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If you are enrolled in courses delivered in traditional or hybrid modalities, you will be expected to attend face-to-face instruction as scheduled.

Introduction To Hispanic Literature (SPA-232)

Semester: Fall 2020
Number: 0172-232-001
Instructor: Nicholas Carbo
Days: Tuesday Thursday 1:40 pm - 2:55 pm
Note: Online, Synchronous
Location: Online
Credits: 3
Course Materials: View Text Books

Students explore the nature of literature as well as aspects of literary composition related to form and content. Students examine both Hispanic American and Peninsular literary samples in a variety of genres and learn how to comment on them. (Distribution Reqs:Humanities)

Learning Goals:   Class time and homework assignments will focus on being able to perform the following skills competently, keeping in mind how in all cases language can reveal and define an individual talent as much as a national culture, including the thought processes, belief systems and weltanschauung of a people: a) cite textual evidence to support analysis of, or opinions about, what the text says explicitly as well as implicitly (i.e., inferences drawn from the text) b) determine a theme or the central idea of a text and analyze in detail its development, including how it emerges and is shaped and refined by specific details; provide an objective summary of the text c) analyze how complex characters (e.g., those with multiple or conflicting motivations) develop over the course of a text, interact with other characters, and advance the plot or develop the theme d) determine the meaning of words and phrases as they are used in the text, including figurative and connotative meanings; analyze the cumulative impact of specific word choices on meaning and tone (e.g., how the language evokes a sense of time, place, and/or purpose; how it sets a formal or informal tone) e) analyze how an author’s choices, concerning how to structure a text, order events within it and manipulate time (e.g., pacing, flashbacks), create such effects as mystery, tension, surprise, etc. f) analyze a particular point of view or cultural trait reflected in a work of literature and distinguish it from other points of view that might be in agreement, opposed to or in conflict g) make general and specific distinctions about the nature, purpose and techniques of prose and poetry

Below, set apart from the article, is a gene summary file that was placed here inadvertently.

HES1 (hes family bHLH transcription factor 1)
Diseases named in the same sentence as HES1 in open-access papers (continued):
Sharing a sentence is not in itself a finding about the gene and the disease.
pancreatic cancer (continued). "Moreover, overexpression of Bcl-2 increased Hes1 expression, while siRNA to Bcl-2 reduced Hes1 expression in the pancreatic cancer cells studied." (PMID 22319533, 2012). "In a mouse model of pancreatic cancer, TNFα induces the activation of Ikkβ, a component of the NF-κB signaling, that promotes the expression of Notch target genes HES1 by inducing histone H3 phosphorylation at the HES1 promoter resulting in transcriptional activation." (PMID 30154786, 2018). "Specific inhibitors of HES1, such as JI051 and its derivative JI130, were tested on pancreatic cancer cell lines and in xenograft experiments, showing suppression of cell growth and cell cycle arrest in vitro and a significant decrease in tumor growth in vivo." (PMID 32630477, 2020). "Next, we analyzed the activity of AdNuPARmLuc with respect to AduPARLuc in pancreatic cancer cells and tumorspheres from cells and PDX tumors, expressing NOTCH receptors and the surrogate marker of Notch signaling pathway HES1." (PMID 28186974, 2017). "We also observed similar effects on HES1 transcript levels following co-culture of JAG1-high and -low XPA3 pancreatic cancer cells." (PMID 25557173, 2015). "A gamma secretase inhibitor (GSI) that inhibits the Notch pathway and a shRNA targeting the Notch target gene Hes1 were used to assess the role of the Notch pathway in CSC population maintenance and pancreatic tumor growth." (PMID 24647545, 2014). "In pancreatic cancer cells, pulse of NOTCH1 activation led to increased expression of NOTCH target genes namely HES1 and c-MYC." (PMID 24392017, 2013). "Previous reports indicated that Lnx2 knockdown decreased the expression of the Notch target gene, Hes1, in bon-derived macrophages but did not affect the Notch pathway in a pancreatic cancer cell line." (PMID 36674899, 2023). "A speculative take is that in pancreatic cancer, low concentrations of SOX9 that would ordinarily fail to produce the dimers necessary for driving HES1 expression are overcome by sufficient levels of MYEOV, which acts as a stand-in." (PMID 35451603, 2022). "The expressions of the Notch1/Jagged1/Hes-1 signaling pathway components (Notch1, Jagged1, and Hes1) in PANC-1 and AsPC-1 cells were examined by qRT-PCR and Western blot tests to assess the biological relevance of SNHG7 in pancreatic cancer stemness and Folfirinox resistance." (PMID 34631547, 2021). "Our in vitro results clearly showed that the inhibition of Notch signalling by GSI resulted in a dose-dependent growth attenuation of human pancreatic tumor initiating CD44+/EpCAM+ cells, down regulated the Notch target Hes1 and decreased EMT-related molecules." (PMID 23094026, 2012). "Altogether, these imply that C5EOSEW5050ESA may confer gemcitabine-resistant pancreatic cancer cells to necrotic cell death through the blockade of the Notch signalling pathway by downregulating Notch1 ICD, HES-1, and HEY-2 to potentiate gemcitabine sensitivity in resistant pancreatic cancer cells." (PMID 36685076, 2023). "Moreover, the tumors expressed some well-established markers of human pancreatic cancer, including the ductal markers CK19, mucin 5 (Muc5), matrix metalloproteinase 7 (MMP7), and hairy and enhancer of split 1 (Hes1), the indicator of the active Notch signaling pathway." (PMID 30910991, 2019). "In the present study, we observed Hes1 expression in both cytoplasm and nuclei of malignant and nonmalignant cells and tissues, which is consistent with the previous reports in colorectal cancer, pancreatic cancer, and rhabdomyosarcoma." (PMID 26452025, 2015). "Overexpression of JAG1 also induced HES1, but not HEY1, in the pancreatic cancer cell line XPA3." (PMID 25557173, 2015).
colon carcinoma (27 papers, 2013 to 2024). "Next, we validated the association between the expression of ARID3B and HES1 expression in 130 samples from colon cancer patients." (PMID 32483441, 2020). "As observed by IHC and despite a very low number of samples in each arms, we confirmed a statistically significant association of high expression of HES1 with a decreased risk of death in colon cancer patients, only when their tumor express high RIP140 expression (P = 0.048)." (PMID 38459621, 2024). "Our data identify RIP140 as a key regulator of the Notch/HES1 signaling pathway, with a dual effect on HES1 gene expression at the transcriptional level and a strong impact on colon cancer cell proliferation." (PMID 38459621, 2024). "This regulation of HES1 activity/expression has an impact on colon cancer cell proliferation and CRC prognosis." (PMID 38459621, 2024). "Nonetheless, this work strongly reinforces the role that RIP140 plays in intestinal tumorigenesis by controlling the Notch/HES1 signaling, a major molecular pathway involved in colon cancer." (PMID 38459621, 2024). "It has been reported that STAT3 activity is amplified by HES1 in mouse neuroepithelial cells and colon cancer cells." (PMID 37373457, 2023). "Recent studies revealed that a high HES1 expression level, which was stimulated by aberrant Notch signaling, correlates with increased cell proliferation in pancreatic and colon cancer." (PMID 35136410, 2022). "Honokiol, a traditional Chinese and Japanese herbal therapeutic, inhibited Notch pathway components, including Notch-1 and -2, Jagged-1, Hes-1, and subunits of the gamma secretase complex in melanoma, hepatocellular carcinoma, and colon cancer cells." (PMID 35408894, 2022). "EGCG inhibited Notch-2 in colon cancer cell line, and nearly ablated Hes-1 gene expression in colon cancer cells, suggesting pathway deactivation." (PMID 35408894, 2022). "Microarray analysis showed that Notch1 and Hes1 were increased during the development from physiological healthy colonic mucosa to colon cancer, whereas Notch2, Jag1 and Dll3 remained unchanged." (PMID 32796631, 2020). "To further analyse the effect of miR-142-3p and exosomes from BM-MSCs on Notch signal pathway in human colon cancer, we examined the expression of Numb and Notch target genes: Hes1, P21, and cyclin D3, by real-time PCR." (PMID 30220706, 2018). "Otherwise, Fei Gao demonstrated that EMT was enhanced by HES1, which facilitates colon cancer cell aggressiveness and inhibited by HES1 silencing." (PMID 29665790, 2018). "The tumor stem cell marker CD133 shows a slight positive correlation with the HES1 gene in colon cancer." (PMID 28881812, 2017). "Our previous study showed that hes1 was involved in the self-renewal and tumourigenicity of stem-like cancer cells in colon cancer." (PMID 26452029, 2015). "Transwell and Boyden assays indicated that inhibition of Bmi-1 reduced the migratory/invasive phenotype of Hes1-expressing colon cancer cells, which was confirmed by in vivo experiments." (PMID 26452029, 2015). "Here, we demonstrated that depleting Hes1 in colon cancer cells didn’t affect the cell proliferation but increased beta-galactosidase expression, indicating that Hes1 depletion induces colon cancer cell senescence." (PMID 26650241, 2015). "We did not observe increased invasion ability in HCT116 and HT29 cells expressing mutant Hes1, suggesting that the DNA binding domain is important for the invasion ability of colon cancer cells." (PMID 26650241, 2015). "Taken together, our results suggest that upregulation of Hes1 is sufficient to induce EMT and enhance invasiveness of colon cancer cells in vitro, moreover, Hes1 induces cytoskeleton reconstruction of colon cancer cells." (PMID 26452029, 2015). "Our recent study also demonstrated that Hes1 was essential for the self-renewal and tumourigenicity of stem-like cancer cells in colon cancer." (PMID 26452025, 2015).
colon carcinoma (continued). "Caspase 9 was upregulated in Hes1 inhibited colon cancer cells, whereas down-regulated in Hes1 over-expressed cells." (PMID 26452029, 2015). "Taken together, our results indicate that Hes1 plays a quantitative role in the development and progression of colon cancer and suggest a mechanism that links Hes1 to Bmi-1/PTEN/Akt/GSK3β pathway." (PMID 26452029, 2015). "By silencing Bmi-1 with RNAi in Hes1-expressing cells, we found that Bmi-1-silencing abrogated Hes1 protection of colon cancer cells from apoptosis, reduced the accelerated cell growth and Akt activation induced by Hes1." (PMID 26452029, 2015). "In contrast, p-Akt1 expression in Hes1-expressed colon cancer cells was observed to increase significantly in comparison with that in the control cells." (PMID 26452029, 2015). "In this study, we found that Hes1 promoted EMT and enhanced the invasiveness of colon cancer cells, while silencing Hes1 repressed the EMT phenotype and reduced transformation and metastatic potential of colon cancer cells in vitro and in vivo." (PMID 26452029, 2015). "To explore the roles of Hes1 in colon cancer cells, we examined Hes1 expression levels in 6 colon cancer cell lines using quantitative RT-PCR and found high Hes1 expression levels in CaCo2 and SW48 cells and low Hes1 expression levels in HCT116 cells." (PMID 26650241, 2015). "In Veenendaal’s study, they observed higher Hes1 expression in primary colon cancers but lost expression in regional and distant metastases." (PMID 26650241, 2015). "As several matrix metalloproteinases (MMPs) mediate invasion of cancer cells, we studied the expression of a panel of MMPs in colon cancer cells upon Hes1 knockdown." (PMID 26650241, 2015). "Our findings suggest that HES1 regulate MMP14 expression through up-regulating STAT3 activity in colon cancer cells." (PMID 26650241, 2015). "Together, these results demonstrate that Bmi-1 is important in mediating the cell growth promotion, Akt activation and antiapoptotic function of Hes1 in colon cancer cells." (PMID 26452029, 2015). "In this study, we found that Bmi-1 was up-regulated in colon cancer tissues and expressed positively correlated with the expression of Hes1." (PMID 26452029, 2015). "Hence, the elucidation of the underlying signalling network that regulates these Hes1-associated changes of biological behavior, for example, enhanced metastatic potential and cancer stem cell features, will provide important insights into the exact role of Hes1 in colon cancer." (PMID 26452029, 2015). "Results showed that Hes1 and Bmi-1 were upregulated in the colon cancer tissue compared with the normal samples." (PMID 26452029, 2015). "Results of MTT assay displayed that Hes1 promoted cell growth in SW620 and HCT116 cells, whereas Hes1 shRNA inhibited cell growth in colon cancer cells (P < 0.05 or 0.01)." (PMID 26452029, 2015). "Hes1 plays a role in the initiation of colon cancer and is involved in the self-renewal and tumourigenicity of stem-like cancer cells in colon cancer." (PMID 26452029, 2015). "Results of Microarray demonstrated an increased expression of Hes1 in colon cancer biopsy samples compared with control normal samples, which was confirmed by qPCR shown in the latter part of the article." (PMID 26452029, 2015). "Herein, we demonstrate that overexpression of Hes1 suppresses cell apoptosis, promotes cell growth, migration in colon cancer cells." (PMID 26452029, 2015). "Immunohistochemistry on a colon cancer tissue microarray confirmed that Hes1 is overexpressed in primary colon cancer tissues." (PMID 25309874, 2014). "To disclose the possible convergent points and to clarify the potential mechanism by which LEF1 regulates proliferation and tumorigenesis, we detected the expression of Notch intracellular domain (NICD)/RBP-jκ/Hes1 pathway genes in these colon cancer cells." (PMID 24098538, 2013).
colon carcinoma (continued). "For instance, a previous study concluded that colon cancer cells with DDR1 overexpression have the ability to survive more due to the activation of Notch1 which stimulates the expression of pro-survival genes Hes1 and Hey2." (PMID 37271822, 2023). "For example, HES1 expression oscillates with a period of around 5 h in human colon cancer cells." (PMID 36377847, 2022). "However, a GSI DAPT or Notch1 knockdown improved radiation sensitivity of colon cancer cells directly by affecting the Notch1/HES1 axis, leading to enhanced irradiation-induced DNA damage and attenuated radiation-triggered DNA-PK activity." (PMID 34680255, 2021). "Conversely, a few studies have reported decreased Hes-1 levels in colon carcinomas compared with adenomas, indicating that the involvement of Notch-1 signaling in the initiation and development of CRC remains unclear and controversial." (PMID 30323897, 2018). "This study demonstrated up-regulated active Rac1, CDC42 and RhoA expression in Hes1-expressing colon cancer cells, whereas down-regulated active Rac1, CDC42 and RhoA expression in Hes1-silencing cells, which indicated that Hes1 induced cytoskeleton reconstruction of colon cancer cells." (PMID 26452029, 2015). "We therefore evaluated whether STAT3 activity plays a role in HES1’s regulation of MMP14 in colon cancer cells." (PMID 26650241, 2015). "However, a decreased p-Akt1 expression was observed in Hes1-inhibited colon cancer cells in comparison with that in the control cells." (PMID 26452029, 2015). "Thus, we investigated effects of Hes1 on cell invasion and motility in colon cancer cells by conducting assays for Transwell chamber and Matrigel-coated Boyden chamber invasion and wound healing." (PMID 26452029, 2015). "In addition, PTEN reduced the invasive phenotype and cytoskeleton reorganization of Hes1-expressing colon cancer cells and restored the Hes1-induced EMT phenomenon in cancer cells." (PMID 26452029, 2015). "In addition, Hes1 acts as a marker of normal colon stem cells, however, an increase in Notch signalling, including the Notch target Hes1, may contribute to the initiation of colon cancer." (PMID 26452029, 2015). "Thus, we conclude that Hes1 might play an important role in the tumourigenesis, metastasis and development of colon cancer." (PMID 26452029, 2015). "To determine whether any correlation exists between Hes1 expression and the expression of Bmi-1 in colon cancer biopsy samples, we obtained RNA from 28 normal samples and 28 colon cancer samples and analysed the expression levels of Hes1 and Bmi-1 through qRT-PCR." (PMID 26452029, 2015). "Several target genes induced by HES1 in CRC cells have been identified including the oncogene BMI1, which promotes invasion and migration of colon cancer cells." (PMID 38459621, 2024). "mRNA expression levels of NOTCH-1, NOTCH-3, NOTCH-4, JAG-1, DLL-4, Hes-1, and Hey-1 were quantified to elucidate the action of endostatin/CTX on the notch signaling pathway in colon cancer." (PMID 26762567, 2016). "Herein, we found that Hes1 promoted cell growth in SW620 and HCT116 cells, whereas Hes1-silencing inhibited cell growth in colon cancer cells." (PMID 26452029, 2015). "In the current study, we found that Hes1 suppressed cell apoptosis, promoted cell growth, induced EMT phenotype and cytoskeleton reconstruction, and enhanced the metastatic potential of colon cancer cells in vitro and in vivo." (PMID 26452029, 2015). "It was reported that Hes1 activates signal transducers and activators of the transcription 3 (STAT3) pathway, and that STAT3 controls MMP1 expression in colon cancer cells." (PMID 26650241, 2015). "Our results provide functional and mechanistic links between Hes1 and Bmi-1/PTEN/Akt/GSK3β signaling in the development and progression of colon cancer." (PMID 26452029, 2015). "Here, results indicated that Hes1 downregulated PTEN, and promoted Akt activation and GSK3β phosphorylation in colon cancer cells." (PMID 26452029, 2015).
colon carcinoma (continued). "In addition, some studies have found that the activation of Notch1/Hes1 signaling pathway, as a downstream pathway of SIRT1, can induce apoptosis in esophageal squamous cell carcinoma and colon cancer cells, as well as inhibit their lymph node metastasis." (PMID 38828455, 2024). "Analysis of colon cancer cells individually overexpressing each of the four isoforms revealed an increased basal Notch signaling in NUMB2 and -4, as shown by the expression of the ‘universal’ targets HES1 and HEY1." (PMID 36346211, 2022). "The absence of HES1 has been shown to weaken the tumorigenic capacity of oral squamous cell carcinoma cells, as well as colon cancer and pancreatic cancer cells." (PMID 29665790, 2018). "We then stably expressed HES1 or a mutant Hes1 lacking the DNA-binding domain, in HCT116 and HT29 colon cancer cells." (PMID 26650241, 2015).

*The learning goals displayed here are those for one section of this course as offered in a recent semester, and are provided for the purpose of information only. The exact learning goals for each course section in a specific semester will be stated on the syllabus distributed at the start of the semester, and may differ in wording and emphasis from those shown here.


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